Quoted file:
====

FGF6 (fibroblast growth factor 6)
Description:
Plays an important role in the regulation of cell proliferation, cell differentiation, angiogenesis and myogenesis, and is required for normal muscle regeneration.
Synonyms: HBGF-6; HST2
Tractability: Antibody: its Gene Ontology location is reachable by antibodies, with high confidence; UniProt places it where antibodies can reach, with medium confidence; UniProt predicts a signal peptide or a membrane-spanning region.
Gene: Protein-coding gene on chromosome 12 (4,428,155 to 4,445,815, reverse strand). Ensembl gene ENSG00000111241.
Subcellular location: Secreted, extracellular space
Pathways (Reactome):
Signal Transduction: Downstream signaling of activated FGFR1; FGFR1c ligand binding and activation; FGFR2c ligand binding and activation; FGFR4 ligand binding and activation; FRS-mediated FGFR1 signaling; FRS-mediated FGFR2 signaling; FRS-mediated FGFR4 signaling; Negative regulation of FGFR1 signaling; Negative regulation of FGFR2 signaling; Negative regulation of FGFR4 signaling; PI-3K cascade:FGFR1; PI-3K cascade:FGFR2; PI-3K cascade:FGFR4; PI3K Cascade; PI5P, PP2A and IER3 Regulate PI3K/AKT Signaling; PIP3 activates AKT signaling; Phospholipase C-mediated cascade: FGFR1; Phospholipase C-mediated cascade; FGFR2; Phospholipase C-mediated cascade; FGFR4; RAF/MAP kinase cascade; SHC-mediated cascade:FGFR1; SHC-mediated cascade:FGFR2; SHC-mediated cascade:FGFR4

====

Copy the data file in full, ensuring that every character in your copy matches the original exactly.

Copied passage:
FGF6 (fibroblast growth factor 6)
Description:
Plays an important role in the regulation of cell proliferation, cell differentiation, angiogenesis and myogenesis, and is required for normal muscle regeneration.
Synonyms: HBGF-6; HST2
Tractability: Antibody: its Gene Ontology location is reachable by antibodies, with high confidence; UniProt places it where antibodies can reach, with medium confidence; UniProt predicts a signal peptide or a membrane-spanning region.
Gene: Protein-coding gene on chromosome 12 (4,428,155 to 4,445,815, reverse strand). Ensembl gene ENSG00000111241.
Subcellular location: Secreted, extracellular space
Pathways (Reactome):
Signal Transduction: Downstream signaling of activated FGFR1; FGFR1c ligand binding and activation; FGFR2c ligand binding and activation; FGFR4 ligand binding and activation; FRS-mediated FGFR1 signaling; FRS-mediated FGFR2 signaling; FRS-mediated FGFR4 signaling; Negative regulation of FGFR1 signaling; Negative regulation of FGFR2 signaling; Negative regulation of FGFR4 signaling; PI-3K cascade:FGFR1; PI-3K cascade:FGFR2; PI-3K cascade:FGFR4; PI3K Cascade; PI5P, PP2A and IER3 Regulate PI3K/AKT Signaling; PIP3 activates AKT signaling; Phospholipase C-mediated cascade: FGFR1; Phospholipase C-mediated cascade; FGFR2; Phospholipase C-mediated cascade; FGFR4; RAF/MAP kinase cascade; SHC-mediated cascade:FGFR1; SHC-mediated cascade:FGFR2; SHC-mediated cascade:FGFR4